Oracle has just released Java 7 Update 11 to address the vulnerability, which we reported on Friday.
The security vulnerability could allow the installation of malicious software and malware on machines that could increase the chance of identity theft, or the unauthorized participation in a botnet that could bring down networks or be used to carry out denial-of-service attacks against Web sites.
The security flaw was so serious that the U.S. Department of Homeland Security had warned users to disable or uninstall Java software on their computers. Apple had taken the exceptional step of using its anti-malware tools in OS X to disable existing installations of the Java 7 browser plug-in.
Apple had achieved this by updating its blacklist information to require machines to be running an as-yet unreleased 1.7.0_10-b19 version of Java 7. Since the publicly available version of Java 7 was 1.7.0_10-b18 at that time, all systems running Java 7 failed the check, thud disabling the plug-in.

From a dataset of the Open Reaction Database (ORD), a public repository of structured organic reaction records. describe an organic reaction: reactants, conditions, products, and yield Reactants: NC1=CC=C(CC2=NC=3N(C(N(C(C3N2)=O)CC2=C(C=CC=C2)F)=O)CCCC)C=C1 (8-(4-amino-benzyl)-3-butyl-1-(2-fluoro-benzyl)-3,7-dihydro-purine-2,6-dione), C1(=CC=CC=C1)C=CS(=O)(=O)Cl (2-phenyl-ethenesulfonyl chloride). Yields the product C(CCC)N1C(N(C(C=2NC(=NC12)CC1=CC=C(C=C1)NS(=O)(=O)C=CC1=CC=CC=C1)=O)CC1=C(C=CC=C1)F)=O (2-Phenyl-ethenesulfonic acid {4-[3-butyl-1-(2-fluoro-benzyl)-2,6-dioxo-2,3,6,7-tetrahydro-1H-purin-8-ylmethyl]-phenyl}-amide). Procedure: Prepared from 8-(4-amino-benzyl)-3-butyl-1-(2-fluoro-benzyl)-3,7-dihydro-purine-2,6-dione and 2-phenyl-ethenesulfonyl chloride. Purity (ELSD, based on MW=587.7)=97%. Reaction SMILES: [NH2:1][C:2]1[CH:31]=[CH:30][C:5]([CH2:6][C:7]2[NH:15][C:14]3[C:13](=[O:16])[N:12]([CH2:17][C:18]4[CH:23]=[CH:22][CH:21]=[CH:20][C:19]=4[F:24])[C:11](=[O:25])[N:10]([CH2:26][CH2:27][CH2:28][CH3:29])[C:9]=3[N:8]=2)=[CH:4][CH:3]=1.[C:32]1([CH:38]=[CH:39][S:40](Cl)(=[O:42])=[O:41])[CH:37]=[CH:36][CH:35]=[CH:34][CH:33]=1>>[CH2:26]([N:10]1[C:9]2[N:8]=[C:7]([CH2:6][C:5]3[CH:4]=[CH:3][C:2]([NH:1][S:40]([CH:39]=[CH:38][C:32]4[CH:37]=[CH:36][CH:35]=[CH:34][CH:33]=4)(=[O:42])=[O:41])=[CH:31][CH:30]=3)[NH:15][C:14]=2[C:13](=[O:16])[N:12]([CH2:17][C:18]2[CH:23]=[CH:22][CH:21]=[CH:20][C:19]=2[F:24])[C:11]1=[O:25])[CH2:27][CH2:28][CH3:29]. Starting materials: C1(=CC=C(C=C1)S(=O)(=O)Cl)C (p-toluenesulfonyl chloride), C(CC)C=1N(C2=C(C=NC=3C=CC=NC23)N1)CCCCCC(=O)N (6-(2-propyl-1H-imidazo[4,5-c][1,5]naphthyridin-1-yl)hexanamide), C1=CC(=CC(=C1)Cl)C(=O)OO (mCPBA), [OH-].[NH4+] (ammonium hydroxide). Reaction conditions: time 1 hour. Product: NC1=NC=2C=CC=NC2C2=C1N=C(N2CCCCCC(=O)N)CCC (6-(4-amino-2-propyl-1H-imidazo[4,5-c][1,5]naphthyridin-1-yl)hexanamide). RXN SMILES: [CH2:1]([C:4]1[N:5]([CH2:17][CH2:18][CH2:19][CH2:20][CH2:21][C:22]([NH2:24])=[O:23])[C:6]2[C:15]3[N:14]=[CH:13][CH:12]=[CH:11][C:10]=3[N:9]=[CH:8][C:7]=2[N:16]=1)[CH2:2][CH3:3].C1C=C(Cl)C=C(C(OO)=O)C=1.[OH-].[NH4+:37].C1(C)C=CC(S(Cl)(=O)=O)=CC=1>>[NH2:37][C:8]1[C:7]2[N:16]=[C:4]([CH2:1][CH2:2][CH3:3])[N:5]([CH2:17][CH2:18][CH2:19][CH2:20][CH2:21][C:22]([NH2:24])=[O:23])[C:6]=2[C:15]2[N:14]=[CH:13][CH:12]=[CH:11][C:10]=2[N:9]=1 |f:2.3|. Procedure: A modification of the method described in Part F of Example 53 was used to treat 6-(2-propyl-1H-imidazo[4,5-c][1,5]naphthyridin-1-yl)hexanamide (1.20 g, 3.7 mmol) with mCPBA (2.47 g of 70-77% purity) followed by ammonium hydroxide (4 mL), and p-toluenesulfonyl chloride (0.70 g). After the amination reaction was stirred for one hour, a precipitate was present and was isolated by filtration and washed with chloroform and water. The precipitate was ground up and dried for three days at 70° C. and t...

The release notes confirms that the security vulnerability has been fixed in this update:
The default security level for Java applets and web start applications has been increased from “Medium” to “High”. This affects the conditions under which unsigned (sandboxed) Java web applications can run. Previously, as long as you had the latest secure Java release installed applets and web start applications would continue to run as always. With the “High” setting the user is always warned before any unsigned application is run to prevent silent exploitation.
So don’t waste any time, download and install the latest version of Java 7 from the link provided below.
BBC reports that according to security experts Update 11 still has security flaws and they wouldn’t advise users its safe to enable Java again. So keep it turned off until you really need it.